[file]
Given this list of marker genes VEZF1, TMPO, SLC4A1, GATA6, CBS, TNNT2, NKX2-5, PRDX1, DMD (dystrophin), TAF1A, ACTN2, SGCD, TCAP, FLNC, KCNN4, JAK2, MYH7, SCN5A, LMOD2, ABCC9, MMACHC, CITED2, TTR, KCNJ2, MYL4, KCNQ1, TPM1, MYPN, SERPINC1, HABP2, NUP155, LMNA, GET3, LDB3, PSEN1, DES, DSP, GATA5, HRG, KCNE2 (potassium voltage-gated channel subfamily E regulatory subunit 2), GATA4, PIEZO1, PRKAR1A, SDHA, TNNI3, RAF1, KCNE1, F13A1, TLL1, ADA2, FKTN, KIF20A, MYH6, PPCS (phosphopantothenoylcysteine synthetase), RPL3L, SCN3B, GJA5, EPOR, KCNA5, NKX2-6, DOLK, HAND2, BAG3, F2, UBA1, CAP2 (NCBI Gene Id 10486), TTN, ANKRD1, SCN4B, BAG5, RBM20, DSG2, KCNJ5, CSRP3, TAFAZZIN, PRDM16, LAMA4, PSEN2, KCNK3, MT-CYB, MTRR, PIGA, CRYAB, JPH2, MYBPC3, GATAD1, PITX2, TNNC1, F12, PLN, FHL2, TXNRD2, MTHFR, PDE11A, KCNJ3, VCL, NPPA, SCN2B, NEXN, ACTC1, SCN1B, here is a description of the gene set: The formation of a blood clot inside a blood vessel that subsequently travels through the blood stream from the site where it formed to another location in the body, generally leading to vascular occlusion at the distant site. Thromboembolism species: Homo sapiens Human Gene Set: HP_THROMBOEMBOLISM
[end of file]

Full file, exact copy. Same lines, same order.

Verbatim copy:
Given this list of marker genes VEZF1, TMPO, SLC4A1, GATA6, CBS, TNNT2, NKX2-5, PRDX1, DMD (dystrophin), TAF1A, ACTN2, SGCD, TCAP, FLNC, KCNN4, JAK2, MYH7, SCN5A, LMOD2, ABCC9, MMACHC, CITED2, TTR, KCNJ2, MYL4, KCNQ1, TPM1, MYPN, SERPINC1, HABP2, NUP155, LMNA, GET3, LDB3, PSEN1, DES, DSP, GATA5, HRG, KCNE2 (potassium voltage-gated channel subfamily E regulatory subunit 2), GATA4, PIEZO1, PRKAR1A, SDHA, TNNI3, RAF1, KCNE1, F13A1, TLL1, ADA2, FKTN, KIF20A, MYH6, PPCS (phosphopantothenoylcysteine synthetase), RPL3L, SCN3B, GJA5, EPOR, KCNA5, NKX2-6, DOLK, HAND2, BAG3, F2, UBA1, CAP2 (NCBI Gene Id 10486), TTN, ANKRD1, SCN4B, BAG5, RBM20, DSG2, KCNJ5, CSRP3, TAFAZZIN, PRDM16, LAMA4, PSEN2, KCNK3, MT-CYB, MTRR, PIGA, CRYAB, JPH2, MYBPC3, GATAD1, PITX2, TNNC1, F12, PLN, FHL2, TXNRD2, MTHFR, PDE11A, KCNJ3, VCL, NPPA, SCN2B, NEXN, ACTC1, SCN1B, here is a description of the gene set: The formation of a blood clot inside a blood vessel that subsequently travels through the blood stream from the site where it formed to another location in the body, generally leading to vascular occlusion at the distant site. Thromboembolism species: Homo sapiens Human Gene Set: HP_THROMBOEMBOLISM